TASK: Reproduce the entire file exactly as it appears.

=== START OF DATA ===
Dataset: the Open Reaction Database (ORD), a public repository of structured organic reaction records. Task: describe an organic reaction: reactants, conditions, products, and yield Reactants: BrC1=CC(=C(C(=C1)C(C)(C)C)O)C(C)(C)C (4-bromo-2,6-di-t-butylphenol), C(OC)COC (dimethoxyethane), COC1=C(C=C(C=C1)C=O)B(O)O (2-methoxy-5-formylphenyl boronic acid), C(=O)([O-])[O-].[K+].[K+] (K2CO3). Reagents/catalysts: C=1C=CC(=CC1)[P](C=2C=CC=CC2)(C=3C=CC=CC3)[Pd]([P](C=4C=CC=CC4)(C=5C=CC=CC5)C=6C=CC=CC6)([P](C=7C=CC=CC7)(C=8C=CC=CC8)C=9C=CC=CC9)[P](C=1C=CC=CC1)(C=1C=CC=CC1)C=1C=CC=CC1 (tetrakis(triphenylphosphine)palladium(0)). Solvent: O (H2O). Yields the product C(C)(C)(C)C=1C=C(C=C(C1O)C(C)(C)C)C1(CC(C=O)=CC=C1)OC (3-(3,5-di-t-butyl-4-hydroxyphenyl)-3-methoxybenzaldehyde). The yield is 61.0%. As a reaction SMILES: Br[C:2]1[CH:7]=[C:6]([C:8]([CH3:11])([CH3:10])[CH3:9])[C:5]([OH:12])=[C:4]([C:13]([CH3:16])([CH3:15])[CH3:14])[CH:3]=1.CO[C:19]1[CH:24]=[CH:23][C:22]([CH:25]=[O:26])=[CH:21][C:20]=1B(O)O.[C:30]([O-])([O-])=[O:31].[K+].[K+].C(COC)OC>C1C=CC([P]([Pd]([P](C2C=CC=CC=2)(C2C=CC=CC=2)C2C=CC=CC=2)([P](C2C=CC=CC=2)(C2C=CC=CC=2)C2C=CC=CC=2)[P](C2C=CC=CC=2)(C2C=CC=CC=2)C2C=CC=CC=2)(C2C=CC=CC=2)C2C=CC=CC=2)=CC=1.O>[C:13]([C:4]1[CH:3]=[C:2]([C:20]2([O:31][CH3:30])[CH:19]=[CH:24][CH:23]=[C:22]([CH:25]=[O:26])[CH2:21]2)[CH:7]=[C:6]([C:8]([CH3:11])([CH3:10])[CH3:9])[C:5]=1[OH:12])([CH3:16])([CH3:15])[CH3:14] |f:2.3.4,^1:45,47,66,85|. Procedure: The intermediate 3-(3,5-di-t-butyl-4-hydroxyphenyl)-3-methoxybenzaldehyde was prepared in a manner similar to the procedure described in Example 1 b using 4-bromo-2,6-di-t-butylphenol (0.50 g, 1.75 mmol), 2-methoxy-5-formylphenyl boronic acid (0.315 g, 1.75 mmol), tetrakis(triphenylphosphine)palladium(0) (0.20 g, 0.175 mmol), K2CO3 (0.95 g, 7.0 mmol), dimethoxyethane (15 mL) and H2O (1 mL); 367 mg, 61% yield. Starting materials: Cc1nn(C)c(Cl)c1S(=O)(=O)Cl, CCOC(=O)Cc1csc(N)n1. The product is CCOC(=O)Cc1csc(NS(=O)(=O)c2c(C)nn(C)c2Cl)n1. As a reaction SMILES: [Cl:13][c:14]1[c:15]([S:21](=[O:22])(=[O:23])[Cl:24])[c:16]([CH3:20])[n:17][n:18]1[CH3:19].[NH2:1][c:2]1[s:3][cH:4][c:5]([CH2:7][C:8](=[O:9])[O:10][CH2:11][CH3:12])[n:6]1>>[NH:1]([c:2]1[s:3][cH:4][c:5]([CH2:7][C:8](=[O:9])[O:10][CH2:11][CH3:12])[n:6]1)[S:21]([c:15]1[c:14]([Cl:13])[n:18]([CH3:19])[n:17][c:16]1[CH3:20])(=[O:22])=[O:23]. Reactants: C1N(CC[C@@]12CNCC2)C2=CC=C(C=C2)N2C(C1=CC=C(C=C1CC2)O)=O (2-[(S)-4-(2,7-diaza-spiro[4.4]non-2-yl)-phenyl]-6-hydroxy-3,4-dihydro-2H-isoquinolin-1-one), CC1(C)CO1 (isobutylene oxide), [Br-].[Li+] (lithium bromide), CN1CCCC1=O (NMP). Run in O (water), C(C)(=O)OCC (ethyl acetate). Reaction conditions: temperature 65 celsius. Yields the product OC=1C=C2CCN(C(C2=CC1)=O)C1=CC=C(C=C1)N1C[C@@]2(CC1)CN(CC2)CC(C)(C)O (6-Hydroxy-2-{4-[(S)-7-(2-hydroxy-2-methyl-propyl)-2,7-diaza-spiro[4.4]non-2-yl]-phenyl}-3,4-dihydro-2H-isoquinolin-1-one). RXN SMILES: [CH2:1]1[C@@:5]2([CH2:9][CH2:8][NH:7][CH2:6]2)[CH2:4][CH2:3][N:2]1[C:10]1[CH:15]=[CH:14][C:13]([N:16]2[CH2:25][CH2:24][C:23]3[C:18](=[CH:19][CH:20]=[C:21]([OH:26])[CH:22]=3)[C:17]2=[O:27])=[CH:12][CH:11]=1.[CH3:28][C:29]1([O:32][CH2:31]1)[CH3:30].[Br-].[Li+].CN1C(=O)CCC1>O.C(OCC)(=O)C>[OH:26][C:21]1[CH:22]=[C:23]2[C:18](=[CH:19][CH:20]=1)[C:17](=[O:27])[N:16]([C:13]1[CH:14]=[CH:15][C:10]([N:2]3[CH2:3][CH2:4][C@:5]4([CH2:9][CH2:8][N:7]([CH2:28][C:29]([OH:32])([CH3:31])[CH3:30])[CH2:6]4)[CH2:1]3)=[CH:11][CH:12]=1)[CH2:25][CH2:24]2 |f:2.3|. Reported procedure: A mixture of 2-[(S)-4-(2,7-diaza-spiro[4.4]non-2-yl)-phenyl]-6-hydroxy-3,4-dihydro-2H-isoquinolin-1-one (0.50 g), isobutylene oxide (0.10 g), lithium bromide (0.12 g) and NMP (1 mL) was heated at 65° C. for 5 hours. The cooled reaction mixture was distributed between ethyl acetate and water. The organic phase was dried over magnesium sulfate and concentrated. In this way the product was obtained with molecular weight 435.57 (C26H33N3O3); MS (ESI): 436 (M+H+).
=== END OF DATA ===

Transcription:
Dataset: the Open Reaction Database (ORD), a public repository of structured organic reaction records. Task: describe an organic reaction: reactants, conditions, products, and yield Reactants: BrC1=CC(=C(C(=C1)C(C)(C)C)O)C(C)(C)C (4-bromo-2,6-di-t-butylphenol), C(OC)COC (dimethoxyethane), COC1=C(C=C(C=C1)C=O)B(O)O (2-methoxy-5-formylphenyl boronic acid), C(=O)([O-])[O-].[K+].[K+] (K2CO3). Reagents/catalysts: C=1C=CC(=CC1)[P](C=2C=CC=CC2)(C=3C=CC=CC3)[Pd]([P](C=4C=CC=CC4)(C=5C=CC=CC5)C=6C=CC=CC6)([P](C=7C=CC=CC7)(C=8C=CC=CC8)C=9C=CC=CC9)[P](C=1C=CC=CC1)(C=1C=CC=CC1)C=1C=CC=CC1 (tetrakis(triphenylphosphine)palladium(0)). Solvent: O (H2O). Yields the product C(C)(C)(C)C=1C=C(C=C(C1O)C(C)(C)C)C1(CC(C=O)=CC=C1)OC (3-(3,5-di-t-butyl-4-hydroxyphenyl)-3-methoxybenzaldehyde). The yield is 61.0%. As a reaction SMILES: Br[C:2]1[CH:7]=[C:6]([C:8]([CH3:11])([CH3:10])[CH3:9])[C:5]([OH:12])=[C:4]([C:13]([CH3:16])([CH3:15])[CH3:14])[CH:3]=1.CO[C:19]1[CH:24]=[CH:23][C:22]([CH:25]=[O:26])=[CH:21][C:20]=1B(O)O.[C:30]([O-])([O-])=[O:31].[K+].[K+].C(COC)OC>C1C=CC([P]([Pd]([P](C2C=CC=CC=2)(C2C=CC=CC=2)C2C=CC=CC=2)([P](C2C=CC=CC=2)(C2C=CC=CC=2)C2C=CC=CC=2)[P](C2C=CC=CC=2)(C2C=CC=CC=2)C2C=CC=CC=2)(C2C=CC=CC=2)C2C=CC=CC=2)=CC=1.O>[C:13]([C:4]1[CH:3]=[C:2]([C:20]2([O:31][CH3:30])[CH:19]=[CH:24][CH:23]=[C:22]([CH:25]=[O:26])[CH2:21]2)[CH:7]=[C:6]([C:8]([CH3:11])([CH3:10])[CH3:9])[C:5]=1[OH:12])([CH3:16])([CH3:15])[CH3:14] |f:2.3.4,^1:45,47,66,85|. Procedure: The intermediate 3-(3,5-di-t-butyl-4-hydroxyphenyl)-3-methoxybenzaldehyde was prepared in a manner similar to the procedure described in Example 1 b using 4-bromo-2,6-di-t-butylphenol (0.50 g, 1.75 mmol), 2-methoxy-5-formylphenyl boronic acid (0.315 g, 1.75 mmol), tetrakis(triphenylphosphine)palladium(0) (0.20 g, 0.175 mmol), K2CO3 (0.95 g, 7.0 mmol), dimethoxyethane (15 mL) and H2O (1 mL); 367 mg, 61% yield. Starting materials: Cc1nn(C)c(Cl)c1S(=O)(=O)Cl, CCOC(=O)Cc1csc(N)n1. The product is CCOC(=O)Cc1csc(NS(=O)(=O)c2c(C)nn(C)c2Cl)n1. As a reaction SMILES: [Cl:13][c:14]1[c:15]([S:21](=[O:22])(=[O:23])[Cl:24])[c:16]([CH3:20])[n:17][n:18]1[CH3:19].[NH2:1][c:2]1[s:3][cH:4][c:5]([CH2:7][C:8](=[O:9])[O:10][CH2:11][CH3:12])[n:6]1>>[NH:1]([c:2]1[s:3][cH:4][c:5]([CH2:7][C:8](=[O:9])[O:10][CH2:11][CH3:12])[n:6]1)[S:21]([c:15]1[c:14]([Cl:13])[n:18]([CH3:19])[n:17][c:16]1[CH3:20])(=[O:22])=[O:23]. Reactants: C1N(CC[C@@]12CNCC2)C2=CC=C(C=C2)N2C(C1=CC=C(C=C1CC2)O)=O (2-[(S)-4-(2,7-diaza-spiro[4.4]non-2-yl)-phenyl]-6-hydroxy-3,4-dihydro-2H-isoquinolin-1-one), CC1(C)CO1 (isobutylene oxide), [Br-].[Li+] (lithium bromide), CN1CCCC1=O (NMP). Run in O (water), C(C)(=O)OCC (ethyl acetate). Reaction conditions: temperature 65 celsius. Yields the product OC=1C=C2CCN(C(C2=CC1)=O)C1=CC=C(C=C1)N1C[C@@]2(CC1)CN(CC2)CC(C)(C)O (6-Hydroxy-2-{4-[(S)-7-(2-hydroxy-2-methyl-propyl)-2,7-diaza-spiro[4.4]non-2-yl]-phenyl}-3,4-dihydro-2H-isoquinolin-1-one). RXN SMILES: [CH2:1]1[C@@:5]2([CH2:9][CH2:8][NH:7][CH2:6]2)[CH2:4][CH2:3][N:2]1[C:10]1[CH:15]=[CH:14][C:13]([N:16]2[CH2:25][CH2:24][C:23]3[C:18](=[CH:19][CH:20]=[C:21]([OH:26])[CH:22]=3)[C:17]2=[O:27])=[CH:12][CH:11]=1.[CH3:28][C:29]1([O:32][CH2:31]1)[CH3:30].[Br-].[Li+].CN1C(=O)CCC1>O.C(OCC)(=O)C>[OH:26][C:21]1[CH:22]=[C:23]2[C:18](=[CH:19][CH:20]=1)[C:17](=[O:27])[N:16]([C:13]1[CH:14]=[CH:15][C:10]([N:2]3[CH2:3][CH2:4][C@:5]4([CH2:9][CH2:8][N:7]([CH2:28][C:29]([OH:32])([CH3:31])[CH3:30])[CH2:6]4)[CH2:1]3)=[CH:11][CH:12]=1)[CH2:25][CH2:24]2 |f:2.3|. Reported procedure: A mixture of 2-[(S)-4-(2,7-diaza-spiro[4.4]non-2-yl)-phenyl]-6-hydroxy-3,4-dihydro-2H-isoquinolin-1-one (0.50 g), isobutylene oxide (0.10 g), lithium bromide (0.12 g) and NMP (1 mL) was heated at 65° C. for 5 hours. The cooled reaction mixture was distributed between ethyl acetate and water. The organic phase was dried over magnesium sulfate and concentrated. In this way the product was obtained with molecular weight 435.57 (C26H33N3O3); MS (ESI): 436 (M+H+).